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Reporting Back to You: Volume 4

Paul McGuirk | United States

Massachusetts

I came upon these events and locations that spoke out to me and made their value understood in the way only a photographic frame can make clear.

Old and new carriages. Silhouettes and reflections. Public art and private art made public. Access. Who’s in? Who’s out? All, signs of the time for me and then some.

Some facts have been stated. Some ideals have been staked. Large machines still indiscriminately collide with and kill small beings.The old world’s meeting the future and some remnants are showing their rust. It is a time of hybrid hype and hope. I hope.

REPORTING BACK TO YOU

When I look back at the inception of this project, I realize its birth was at Ellis Island in the summer of 1999. Having just spent the better part of a decade focusing my lens on people living in war zones and natural disasters throughout the world for a relief organization, I wanted to use the same focus of attention, but rather than look at people in extreme duress, I wanted to see what stories images from my own peaceful and mundane everyday world could collectively tell.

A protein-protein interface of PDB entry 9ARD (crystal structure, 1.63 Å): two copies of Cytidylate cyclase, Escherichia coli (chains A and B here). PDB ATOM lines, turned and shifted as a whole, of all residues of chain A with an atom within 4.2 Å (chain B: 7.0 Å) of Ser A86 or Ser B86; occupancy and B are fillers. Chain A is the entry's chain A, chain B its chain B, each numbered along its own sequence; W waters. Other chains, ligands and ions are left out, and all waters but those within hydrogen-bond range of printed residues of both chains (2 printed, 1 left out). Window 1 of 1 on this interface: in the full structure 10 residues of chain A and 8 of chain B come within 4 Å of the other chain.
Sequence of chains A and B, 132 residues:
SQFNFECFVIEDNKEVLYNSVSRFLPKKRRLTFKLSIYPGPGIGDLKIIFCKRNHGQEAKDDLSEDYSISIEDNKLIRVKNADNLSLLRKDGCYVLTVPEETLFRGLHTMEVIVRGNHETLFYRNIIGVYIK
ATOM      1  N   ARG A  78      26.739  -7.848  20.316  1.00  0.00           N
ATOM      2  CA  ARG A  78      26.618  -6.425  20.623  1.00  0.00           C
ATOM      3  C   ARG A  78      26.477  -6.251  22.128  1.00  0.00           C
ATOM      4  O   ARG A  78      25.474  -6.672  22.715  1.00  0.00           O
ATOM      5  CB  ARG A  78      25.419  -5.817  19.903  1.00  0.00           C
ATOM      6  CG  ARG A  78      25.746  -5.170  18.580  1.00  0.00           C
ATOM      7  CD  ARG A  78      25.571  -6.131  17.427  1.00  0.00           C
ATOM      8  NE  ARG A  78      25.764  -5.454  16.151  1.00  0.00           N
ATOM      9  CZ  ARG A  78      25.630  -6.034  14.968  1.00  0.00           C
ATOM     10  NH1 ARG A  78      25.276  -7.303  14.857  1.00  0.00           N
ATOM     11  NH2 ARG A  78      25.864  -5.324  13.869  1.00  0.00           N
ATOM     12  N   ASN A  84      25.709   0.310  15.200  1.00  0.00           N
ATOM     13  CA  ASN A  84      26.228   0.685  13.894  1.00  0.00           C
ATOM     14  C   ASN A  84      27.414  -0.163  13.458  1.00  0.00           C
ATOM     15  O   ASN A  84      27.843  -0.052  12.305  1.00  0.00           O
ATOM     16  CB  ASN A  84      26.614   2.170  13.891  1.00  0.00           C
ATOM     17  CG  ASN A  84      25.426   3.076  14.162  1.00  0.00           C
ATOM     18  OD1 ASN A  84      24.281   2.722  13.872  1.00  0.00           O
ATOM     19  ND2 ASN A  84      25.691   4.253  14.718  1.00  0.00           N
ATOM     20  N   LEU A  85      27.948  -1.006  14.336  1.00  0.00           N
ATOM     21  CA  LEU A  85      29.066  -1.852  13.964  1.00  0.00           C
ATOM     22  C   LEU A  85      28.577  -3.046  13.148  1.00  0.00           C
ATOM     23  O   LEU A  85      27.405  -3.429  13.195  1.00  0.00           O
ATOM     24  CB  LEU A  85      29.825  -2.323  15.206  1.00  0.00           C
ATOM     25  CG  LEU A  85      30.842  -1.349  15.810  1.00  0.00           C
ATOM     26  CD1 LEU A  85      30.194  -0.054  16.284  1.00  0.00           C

I had begun my photo career with a thesis on the American Bicentennial celebration.

Spending a year on the streets of Philadelphia, the birthplace of this country, examining the spirit of the past and its juxtaposition to the present started me on a journey of witness to what appears to be in the shadows of my culture, even though it’s standing there in plain sight.

So in 1999 I wanted to capture the spirit of the new century and see what my society was reflecting. Where the Bicentennial was about the present reflecting on the past, this would be about the present reflecting the future. I would ask of the images found in my everyday life to report back on my societies attitudes, moods and dispositions.

With each of the six volumes in the Reporting Back to You series there is an over arching presence that speaks to the ambiguities of our individuality, freedoms and idealisms.

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